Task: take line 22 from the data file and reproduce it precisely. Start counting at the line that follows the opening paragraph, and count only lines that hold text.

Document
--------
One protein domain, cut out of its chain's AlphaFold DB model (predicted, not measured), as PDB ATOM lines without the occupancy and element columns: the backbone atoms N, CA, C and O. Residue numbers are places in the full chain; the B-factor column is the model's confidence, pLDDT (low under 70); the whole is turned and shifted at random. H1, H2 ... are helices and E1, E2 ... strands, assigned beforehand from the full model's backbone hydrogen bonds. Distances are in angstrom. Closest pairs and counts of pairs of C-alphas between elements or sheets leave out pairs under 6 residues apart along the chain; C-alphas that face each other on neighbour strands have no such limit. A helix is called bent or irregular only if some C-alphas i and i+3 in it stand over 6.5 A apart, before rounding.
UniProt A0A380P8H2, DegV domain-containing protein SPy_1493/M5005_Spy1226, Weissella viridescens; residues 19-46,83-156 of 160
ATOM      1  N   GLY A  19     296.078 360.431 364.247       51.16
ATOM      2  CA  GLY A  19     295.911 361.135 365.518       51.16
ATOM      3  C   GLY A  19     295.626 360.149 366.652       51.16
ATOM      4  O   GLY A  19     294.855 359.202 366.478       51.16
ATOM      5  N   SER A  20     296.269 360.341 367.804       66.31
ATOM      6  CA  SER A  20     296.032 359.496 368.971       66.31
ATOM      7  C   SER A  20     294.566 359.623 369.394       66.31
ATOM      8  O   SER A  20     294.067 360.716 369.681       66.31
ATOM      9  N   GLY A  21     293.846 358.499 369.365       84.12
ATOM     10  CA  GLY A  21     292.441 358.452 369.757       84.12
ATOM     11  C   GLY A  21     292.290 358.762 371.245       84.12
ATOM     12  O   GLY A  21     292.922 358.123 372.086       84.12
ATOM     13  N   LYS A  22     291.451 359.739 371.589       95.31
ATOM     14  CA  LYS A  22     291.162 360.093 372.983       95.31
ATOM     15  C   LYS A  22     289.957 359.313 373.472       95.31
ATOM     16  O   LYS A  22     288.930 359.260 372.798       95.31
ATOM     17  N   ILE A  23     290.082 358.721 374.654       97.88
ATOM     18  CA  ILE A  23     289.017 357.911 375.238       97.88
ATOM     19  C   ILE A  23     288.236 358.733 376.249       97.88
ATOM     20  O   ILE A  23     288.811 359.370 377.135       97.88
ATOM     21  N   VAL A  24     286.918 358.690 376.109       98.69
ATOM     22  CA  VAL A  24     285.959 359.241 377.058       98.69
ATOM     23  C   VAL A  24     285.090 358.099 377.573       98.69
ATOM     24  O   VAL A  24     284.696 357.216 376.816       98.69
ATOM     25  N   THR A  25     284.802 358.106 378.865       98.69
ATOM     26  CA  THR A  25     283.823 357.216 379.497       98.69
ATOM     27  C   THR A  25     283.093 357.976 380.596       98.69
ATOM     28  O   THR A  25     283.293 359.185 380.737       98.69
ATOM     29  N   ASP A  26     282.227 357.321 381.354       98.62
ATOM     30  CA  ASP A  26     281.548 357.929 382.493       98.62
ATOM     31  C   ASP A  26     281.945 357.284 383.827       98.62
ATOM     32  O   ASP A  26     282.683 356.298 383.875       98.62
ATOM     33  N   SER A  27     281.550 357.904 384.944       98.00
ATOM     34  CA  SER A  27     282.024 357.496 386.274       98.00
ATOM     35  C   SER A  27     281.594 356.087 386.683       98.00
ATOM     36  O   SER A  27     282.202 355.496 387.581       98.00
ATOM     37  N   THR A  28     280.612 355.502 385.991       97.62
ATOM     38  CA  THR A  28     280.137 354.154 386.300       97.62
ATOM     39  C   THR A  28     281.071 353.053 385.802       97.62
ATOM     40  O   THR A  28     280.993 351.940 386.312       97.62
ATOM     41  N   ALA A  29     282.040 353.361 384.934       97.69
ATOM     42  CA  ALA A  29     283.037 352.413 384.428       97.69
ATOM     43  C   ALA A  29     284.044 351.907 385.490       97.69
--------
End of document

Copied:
ATOM     21  N   VAL A  24     286.918 358.690 376.109       98.69